Madeline Lee Bryer, P.C.  Attorneys at Law Victim Rights Madeline Lee Bryer, P.C.  Attorneys at Law Victim Rights
(212-370-0630)
Madeline Lee Bryer, P.C.  Attorneys at Law Victim Rights Madeline Lee Bryer, P.C.  Attorneys at Law Victim Rights
representing victims of crime, lead poisoning, scald burns and other serious injuries representing victims of crime, lead poisoning, scald burns and other serious injuries representing victims of crime, lead poisoning, scald burns and other serious injuries
VIOLENT CRIME - Madeline Lee Bryer, P.C.  Attorneys at Law Victim Rights
LEAD POISONING - Madeline Lee Bryer, P.C.  Attorneys at Law Victim Rights
BURN INJURIES - Madeline Lee Bryer, P.C.  Attorneys at Law Victim Rights
SERIOUS INJURIES - Madeline Lee Bryer, P.C.  Attorneys at Law Victim Rights
SCHOOL VIOLENCE - Madeline Lee Bryer, P.C.  Attorneys at Law Victim Rights
ELDER ABUSE - Madeline Lee Bryer, P.C.  Attorneys at Law Victim Rights
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Lead Poisoning

Lead poisoning is a preventable disease but remains the No. 1 environmental health threat to children in this country. The most common source of lead is lead paint that was used to paint interior walls before it was outlawed in 1960. If you live in a building that was built before 1960 and has peeling areas of paint, those peeling areas can give off lead dust. When children crawl around the house and put their fingers in their mouths, they are ingesting lead which goes into the bloodstream and forms deposits in the brain. In 1970 when MADELINE BRYER was a caseworker at Long Island College Hospital and saw the needless devastation that lead poisoning causes, she wrote to then-Senator George McGovern about the problem. George McGovern was so moved by her letter that he requested her permission to read her letter into the Congressional Record. Now as an attorney she is able to fight for children injured needlessly by lead poisoning because of the negligence of their landlord, physician and/or hospital.

Landlords are required to keep their property in good repair – that includes fixing areas of peeling paint. If you live in an older building with peeling paint, complain to your landlord and insist that he repair it. Make sure that your child is tested at a medical clinic or private doctor for lead poisoning. Today if a health care provider finds a child with a lead level of 10 micrograms per deciliter or more, they are required to report these lead levels to the Department of Health. If the child’s lead level is above 20 or if there are two consecutive tests above 15, the City will send a public health sanitarian to the home to inspect for lead paint violations. If the Department of Health finds lead violations, they issue an Order to the landlord to repair the violations. If the landlord fails to correct the violations within 16 days, the Department of Health is supposed to refer the case to the emergency repair service of the Department of Housing, Preservation and Development.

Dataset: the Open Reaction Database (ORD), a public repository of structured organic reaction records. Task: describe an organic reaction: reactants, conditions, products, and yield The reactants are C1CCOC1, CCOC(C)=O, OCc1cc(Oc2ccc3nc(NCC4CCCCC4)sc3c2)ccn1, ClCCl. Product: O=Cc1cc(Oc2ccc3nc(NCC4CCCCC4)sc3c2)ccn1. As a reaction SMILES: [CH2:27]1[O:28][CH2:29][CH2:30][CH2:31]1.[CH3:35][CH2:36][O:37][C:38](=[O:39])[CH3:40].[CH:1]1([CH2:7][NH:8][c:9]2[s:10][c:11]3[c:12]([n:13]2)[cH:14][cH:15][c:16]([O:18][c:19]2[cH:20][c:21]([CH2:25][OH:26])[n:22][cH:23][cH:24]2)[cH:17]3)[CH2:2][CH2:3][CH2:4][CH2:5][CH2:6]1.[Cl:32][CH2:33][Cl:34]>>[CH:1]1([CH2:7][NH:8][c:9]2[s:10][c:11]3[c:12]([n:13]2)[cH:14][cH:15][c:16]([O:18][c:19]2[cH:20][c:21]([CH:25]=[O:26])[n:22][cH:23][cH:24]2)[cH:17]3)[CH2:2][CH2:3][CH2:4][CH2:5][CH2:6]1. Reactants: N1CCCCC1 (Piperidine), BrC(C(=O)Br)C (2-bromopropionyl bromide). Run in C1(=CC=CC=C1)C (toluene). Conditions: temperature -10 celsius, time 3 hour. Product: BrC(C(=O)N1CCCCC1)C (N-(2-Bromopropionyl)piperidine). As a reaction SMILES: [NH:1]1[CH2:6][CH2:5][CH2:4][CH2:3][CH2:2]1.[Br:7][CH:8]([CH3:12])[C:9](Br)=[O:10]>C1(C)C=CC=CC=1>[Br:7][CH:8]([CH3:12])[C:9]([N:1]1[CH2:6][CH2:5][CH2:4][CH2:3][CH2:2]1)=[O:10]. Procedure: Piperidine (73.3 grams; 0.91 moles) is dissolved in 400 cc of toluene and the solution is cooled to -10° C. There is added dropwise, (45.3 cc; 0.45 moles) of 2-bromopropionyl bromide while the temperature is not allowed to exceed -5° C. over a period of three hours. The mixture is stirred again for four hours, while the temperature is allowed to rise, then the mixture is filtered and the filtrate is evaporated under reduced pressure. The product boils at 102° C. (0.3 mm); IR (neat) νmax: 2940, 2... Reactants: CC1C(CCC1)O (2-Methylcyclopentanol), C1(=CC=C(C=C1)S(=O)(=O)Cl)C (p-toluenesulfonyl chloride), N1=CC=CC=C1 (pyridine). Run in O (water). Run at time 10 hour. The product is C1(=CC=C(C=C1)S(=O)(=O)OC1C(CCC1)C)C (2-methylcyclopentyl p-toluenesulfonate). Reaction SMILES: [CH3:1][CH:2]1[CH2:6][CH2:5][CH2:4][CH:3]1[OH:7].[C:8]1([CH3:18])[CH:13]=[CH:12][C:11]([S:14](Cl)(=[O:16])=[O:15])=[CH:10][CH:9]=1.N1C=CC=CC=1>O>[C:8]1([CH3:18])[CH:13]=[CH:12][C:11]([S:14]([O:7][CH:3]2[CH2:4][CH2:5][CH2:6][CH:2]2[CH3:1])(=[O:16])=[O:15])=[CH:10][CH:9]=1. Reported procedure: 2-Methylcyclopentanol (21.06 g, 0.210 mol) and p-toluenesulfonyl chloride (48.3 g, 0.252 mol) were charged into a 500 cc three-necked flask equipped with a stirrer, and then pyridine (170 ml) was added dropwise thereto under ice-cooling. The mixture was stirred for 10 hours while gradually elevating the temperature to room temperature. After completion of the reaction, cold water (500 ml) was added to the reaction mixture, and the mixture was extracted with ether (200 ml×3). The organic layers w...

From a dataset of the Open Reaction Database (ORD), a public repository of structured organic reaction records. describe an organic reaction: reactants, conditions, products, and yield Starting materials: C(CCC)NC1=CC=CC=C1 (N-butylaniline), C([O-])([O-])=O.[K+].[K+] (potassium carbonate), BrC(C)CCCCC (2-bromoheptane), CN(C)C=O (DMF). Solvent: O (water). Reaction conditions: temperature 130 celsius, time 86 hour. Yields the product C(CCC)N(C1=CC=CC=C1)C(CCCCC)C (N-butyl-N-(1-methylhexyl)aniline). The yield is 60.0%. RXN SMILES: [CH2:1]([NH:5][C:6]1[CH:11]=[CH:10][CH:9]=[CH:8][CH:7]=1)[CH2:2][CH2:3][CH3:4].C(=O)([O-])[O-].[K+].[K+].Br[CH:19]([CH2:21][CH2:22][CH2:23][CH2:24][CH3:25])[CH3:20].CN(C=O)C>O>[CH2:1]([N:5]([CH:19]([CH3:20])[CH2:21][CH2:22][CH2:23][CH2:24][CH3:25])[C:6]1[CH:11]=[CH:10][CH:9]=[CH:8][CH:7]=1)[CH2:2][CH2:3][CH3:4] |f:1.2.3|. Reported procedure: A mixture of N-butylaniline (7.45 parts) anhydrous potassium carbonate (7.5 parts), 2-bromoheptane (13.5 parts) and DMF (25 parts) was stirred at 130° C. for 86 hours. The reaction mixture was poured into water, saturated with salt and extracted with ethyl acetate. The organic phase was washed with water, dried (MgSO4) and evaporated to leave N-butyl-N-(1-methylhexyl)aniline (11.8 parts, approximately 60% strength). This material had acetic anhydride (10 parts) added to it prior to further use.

To help prevent significant injuries from lead, the Center for Disease Control (the "CDC") recommends that health care providers screen for infants that live or spend time in buildings constructed before 1950 or buildings constructed before 1978 that are undergoing renovations or remodeling; and children with siblings or playmates diagnosed with lead poisoning. Federal law requires children receiving Medicaid to be tested for lead at ages 1 and 2. New York Public Health Law requires that each child care provider, public and private nursery school and pre-school licensed, certified or approved by any state or local agency shall, prior to or within three months after initial enrollment of a child under six years of age, obtain from a parent or guardian of the child evidence that said child has been screened for lead. Providers who fail to comply with these requirements and standards can be held responsible should a child suffer increased lead levels because of their failure to screen.

Lead poisoning can result in permanent neurological injuries that require special education and may result in lost earning potential and life care planning. While a lawsuit cannot undue the neurological damage, it can insure that the child's future lifetime needs are provided for.

If your child or a child you know has been diagnosed with lead poisoning, call MADELINE to find out whether you have a right to sue for the damage that was done to your child so that his future needs can be insured. Help insure that landlords and health providers act responsively; call MADELINE BRYER at (212) 370-0630.

 


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